you have employer-provided health insurance, you donít
have to worry about meeting the March 31 deadline to
sign up for coverage through the state-based health care
exchanges. But like any consumer today, you may be
wondering how to lower your health care costs.
way: Take advantage of the growing number of health and
wellness programs being offered by employers ó often
with financial rewards attached.
and wellness programs can take many forms, from
weight-loss initiatives to on-site flu shots. And in
2014, nearly three-fourths of employers will offer
workers a financial bonus for participating in these
programs, according to a study released this year by
Fidelity Investments and the National Business Group on
Health. Thatís up from 57 percent five years ago.
size of the rewards also is growing. On average,
corporations plan to dole out $594 per employee for
wellness incentives this year, up from $260 in 2009.
a strong belief that these programs help drive healthier
behaviors," said Robert Kennedy, health and welfare
practice leader for Fidelity Benefits Consulting. But,
he added, "The financial incentives are what grab
peopleís attention and make them take action."
a survey released last month by Aon Hewitt, a global
human resources consulting firm, consumers named
financial rewards as one of the most appealing features
of wellness programs, more so than other features, such
as convenience and access to personal advice.
you havenít already investigated the type of rewards
your employer offers, itís worth doing so.
employers will discount your monthly health insurance
premium when you participate in a wellness program. Gift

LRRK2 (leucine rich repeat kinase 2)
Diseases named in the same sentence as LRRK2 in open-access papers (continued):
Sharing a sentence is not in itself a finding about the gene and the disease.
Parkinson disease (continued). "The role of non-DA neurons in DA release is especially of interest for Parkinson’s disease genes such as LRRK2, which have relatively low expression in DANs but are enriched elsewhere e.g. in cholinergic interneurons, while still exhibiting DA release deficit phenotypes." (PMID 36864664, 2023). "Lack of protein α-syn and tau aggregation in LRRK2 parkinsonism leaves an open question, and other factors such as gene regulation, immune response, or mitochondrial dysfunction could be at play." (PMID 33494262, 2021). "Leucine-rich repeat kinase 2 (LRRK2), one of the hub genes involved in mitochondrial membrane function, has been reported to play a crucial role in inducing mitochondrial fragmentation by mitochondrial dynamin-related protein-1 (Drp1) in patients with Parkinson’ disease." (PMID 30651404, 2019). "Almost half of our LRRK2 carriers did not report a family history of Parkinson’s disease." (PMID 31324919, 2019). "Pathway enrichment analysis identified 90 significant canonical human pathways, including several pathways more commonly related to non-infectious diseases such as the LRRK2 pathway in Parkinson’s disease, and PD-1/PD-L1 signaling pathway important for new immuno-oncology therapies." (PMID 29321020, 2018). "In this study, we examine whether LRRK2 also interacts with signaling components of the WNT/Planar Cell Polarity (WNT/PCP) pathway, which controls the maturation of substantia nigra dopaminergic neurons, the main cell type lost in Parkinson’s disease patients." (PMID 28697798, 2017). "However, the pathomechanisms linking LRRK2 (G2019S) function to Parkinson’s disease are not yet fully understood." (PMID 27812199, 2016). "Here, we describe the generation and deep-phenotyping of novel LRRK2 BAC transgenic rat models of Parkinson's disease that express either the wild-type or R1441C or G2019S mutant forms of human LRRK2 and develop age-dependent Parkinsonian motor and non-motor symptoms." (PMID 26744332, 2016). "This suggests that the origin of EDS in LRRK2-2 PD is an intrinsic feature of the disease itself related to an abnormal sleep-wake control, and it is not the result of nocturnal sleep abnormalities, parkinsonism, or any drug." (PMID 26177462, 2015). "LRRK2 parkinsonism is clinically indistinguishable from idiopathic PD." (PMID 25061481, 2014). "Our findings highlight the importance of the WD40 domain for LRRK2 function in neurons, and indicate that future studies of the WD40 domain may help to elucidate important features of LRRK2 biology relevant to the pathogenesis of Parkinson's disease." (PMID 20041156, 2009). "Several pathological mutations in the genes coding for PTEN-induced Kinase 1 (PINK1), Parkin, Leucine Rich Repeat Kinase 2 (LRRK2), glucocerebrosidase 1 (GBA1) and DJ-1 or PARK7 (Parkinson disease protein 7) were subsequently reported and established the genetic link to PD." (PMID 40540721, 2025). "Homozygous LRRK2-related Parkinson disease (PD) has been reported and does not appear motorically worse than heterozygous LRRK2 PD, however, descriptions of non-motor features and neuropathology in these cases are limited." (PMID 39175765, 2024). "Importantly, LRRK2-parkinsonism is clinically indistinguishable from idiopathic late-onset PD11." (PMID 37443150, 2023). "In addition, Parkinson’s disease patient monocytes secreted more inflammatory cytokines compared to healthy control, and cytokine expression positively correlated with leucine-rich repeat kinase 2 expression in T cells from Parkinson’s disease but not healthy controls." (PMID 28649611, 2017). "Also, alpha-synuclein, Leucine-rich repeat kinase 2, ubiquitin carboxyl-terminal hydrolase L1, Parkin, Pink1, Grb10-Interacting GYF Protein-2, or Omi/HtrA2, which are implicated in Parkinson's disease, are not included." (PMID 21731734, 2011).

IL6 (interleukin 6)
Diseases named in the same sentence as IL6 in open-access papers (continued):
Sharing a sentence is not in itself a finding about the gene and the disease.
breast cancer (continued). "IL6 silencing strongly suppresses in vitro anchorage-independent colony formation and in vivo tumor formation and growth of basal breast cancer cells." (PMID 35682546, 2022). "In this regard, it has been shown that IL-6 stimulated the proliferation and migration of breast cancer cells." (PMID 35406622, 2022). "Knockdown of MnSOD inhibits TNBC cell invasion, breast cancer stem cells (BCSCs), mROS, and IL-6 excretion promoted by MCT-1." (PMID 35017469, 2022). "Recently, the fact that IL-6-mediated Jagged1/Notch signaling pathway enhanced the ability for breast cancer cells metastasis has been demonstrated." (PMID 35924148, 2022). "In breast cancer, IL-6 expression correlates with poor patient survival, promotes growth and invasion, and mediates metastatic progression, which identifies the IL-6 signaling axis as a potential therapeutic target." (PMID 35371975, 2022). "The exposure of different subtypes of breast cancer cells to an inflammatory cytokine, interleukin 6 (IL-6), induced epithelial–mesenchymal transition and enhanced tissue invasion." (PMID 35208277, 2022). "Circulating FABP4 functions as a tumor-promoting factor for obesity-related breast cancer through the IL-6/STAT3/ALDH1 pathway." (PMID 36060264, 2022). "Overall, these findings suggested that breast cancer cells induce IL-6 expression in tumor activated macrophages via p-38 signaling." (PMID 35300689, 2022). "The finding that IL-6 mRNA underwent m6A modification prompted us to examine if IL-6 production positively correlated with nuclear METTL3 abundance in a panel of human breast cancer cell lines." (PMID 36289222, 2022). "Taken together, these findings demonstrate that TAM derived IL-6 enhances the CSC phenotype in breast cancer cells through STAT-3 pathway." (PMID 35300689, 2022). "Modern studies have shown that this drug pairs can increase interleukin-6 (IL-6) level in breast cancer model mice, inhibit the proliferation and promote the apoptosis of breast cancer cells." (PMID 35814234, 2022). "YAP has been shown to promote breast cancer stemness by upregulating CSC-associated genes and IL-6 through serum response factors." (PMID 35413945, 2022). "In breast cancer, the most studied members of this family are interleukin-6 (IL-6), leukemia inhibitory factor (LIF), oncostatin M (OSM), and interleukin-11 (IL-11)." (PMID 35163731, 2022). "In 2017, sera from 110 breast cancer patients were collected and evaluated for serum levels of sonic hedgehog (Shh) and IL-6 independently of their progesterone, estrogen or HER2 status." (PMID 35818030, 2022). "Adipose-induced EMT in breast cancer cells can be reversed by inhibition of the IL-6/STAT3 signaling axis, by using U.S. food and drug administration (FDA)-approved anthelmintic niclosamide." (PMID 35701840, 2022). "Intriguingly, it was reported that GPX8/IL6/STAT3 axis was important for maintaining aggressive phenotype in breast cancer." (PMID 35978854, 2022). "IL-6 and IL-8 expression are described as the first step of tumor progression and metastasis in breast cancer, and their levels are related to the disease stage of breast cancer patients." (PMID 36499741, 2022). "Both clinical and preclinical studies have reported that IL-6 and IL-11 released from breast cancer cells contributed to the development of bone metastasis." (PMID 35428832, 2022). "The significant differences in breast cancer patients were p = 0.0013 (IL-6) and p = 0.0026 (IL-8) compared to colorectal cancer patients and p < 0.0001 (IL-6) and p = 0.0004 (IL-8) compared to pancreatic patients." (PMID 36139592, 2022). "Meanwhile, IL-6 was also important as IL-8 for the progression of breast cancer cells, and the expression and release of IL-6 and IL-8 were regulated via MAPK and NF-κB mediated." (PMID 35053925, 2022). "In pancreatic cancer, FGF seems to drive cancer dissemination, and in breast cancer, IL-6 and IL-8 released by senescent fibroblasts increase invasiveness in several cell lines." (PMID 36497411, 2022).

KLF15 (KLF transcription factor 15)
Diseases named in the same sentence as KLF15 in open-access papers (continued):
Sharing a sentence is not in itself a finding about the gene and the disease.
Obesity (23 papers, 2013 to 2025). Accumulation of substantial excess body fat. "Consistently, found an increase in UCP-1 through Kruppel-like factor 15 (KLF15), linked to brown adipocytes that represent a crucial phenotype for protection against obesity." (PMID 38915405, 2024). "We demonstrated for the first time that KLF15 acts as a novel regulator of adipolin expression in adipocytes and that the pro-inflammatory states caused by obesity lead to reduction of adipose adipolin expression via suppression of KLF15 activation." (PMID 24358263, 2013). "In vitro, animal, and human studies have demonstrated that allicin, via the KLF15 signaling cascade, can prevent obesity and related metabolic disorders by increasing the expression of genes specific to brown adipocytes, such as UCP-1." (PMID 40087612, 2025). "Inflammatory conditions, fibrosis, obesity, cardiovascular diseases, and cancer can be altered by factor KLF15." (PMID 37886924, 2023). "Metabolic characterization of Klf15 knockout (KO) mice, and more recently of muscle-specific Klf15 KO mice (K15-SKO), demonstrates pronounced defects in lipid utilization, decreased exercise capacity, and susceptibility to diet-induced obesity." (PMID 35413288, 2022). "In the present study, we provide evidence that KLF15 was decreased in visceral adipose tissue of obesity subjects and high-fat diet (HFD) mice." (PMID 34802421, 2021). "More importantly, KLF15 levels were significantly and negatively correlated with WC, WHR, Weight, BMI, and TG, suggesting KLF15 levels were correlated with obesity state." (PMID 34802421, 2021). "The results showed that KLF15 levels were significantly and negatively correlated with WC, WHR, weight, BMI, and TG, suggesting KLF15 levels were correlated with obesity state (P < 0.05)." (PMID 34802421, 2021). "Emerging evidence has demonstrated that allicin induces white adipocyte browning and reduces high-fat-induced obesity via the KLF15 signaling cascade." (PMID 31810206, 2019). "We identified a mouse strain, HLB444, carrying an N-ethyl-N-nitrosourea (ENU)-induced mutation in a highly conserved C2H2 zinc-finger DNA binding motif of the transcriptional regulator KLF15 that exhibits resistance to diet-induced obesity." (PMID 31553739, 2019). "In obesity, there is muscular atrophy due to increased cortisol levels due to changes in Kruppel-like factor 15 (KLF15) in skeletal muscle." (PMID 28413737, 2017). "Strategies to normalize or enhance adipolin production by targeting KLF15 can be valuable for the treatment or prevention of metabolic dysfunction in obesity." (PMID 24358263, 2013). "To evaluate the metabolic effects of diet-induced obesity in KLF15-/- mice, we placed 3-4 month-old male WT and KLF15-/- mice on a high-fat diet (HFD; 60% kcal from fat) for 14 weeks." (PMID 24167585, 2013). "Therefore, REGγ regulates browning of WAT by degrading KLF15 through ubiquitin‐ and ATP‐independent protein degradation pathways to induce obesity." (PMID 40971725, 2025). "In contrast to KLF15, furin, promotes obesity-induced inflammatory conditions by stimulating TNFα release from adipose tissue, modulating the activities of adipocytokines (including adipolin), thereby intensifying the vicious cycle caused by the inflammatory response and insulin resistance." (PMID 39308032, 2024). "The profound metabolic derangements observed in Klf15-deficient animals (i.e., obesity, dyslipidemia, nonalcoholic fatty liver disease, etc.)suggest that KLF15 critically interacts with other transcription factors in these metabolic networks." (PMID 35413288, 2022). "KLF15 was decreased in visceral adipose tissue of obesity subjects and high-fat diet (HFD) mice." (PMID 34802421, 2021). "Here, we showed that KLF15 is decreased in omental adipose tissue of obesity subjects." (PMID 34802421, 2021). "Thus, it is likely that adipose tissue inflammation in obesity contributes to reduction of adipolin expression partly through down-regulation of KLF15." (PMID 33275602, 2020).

cards and cash also are common rewards. Or an employer
may put money in a flexible spending or health savings
account, which are tax-advantaged savings accounts for
do you earn those financial bonuses?
the past, simply doing a health risk assessment
(essentially, a questionnaire about your health and
fitness level) was enough to earn you a payout. Now,
some employers are demanding more. Rewards may be tied
to outcomes or the completion of more than one healthy
activity during the year.
some companies will penalize you for bad behavior. If
youíre a smoker, for example, and donít participate
in a smoking cessation program, you may have to pay
higher insurance premiums than nonsmoking colleagues.
employers want their workforce to be healthier,"
said Ray Baumruk, employee research leader for Aon
that focus is expected to continue.
its 2013 survey of employer health benefits, the Kaiser
Family Foundation, a nonprofit health policy group,
found that 35 percent of employers believe health and
wellness programs are an effective strategy for
controlling health care costs. Only 20 percent said the
same about consumer-driven health plans, and 17 percent
about making workers cover a higher percentage of their
a result, Baumruk believes even more companies will
offer wellness programs in coming years. And the size of
some of these incentives will likely rise, "at
least in the short term," he said.
benefits also could be provided.
its survey, Aon Hewitt found that workers younger than
30 would like to receive guidelines for healthy living,
as well as a way to quickly compare health care costs.
Today, only 10 percent of consumers say they have access
to a cost-comparison tool, according to Aon.